As the Cold War intensified during the 1950s, nuclear deterrence became a key element of global diplomacy. The United States and the Soviet Union were keeping
pace with each other in developing atomic weapons and had deployed large manned bomber forces capable of reaching each other’s homelands with either forward
basing or aerial refueling. Both superpowers were also quick to take advantage of captured German V-1 and V-2 technology from World War II to begin development
of both guided and ballistic missiles for tactical and strategic use. Submarines had proven their worth in being able to travel undetected for relatively great distances,
so it wasn’t a big leap to utilize them in some capacity to deploy missiles. The U.S. Navy converted two World War II fleet boats,
USS Carbonero (SS-337) and
USS Cusk (SS-348), to carry a U.S. variant of the German V-1 missile, known as the Loon, which was first launched at sea in February 1947. At this time, the
supersonic Grumman Rigel (SSM-N-6) and the subsonic Chance-Vought Regulus (SSM-N-8) were being developed. Each missile was intended to carry a 3,000
pound warhead for 500 nautical miles. The Regulus missile was successfully developed into the U.S. Navy’s first sea-going nuclear deterrent (the Rigel project was
abandoned in 1953) and was initially deployed on the heavy cruiser
USS Los Angeles (CA-135) in 1955.

USS Tunny (SS/SSG-282) was the first submarine to carry Regulus. Launched in 1942, she was a Gato class World War II fleet submarine. Tunny completed nine
war patrols and earned nine battle stars in the Pacific war before being decommissioned in December 1945. During the Korean War she was briefly recommissioned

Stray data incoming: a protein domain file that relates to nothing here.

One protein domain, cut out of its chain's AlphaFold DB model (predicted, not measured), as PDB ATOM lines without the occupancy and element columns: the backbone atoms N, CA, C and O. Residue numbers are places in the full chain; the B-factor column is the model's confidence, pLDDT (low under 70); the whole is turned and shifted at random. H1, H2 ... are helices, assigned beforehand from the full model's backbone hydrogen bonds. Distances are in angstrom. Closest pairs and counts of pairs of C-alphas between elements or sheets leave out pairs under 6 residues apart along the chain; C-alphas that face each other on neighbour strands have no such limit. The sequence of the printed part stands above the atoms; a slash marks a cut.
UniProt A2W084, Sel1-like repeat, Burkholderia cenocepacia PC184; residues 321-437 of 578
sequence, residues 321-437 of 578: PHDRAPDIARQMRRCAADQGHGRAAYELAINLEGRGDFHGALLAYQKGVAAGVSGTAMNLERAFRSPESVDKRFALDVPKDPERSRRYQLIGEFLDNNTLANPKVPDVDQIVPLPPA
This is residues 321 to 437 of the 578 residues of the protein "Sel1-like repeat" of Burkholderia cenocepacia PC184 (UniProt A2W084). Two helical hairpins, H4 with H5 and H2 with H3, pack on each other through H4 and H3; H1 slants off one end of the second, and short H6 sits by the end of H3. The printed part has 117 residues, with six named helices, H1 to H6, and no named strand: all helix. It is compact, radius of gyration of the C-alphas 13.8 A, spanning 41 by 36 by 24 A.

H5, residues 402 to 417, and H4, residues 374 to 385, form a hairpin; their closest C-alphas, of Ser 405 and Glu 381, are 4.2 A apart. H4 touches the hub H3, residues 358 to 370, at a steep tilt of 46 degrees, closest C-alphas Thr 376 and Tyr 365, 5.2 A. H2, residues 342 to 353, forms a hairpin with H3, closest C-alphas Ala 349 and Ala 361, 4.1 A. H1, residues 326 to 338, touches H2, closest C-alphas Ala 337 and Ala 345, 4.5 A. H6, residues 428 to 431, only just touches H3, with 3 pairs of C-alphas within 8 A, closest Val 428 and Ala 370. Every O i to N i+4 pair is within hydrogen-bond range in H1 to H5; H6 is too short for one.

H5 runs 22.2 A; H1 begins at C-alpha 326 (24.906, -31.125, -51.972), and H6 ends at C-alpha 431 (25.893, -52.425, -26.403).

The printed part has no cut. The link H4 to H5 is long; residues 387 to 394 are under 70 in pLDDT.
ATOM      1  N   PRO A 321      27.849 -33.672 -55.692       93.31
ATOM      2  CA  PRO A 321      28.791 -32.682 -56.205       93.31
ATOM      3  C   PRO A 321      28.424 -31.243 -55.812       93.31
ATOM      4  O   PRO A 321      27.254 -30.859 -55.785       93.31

but later decommissioned again. In 1953, she was brought out for conversion to a guided missile submarine (SSG). This consisted of deck-mounting a large,
pressurized, cylindrical hangar, some 15 feet in diameter, just abaft the sail, with a collapsible launch ramp extending aft. The hangar could accommodate two
Regulus I missiles in a rotating ring arrangement. The missiles could be prepped while the submarine was still submerged by entering the hangar through an access
trunk. However, the actual launching required the submarine to surface and for crew to manually move the missile onto the rails before it could be fired. The boat
could submerge to periscope depth to guide the missile to the radar horizon. The
Tunny’s conversion was completed very quickly and she fired her first Regulus at
sea in July 1953. For the next several years,
Tunny operated out of Point Mugu, California, primarily as a Regulus test platform.

In October 1955,
USS  Barbero, originally SS-317 and also a World War II fleet boat, was brought out of mothballs and received a similar conversion to become the
Navy’s second SSG.
Barbero joined the Atlantic Fleet and Tunny remained in the Pacific Fleet, now based out of Pearl Harbor. Tunny completed ten deterrent
patrols and successfully launched a total of 100 Regulus exercise missiles, the only submarine in history to accomplish such a feat. In May 1965, the Regulus missile
system was phased out, and
Tunny was redesignated SS-282. Before long, the missile hangar was converted into a troop berthing compartment, and in October
Tunny was re-designated a troop transport submarine (APSS). She served in other capacities until she was decommissioned on 28 June 1969.
3-D printing has been around for nearly three decades, but it was primarily used by engineers and designers to make rapid prototypes in the aerospace, automotive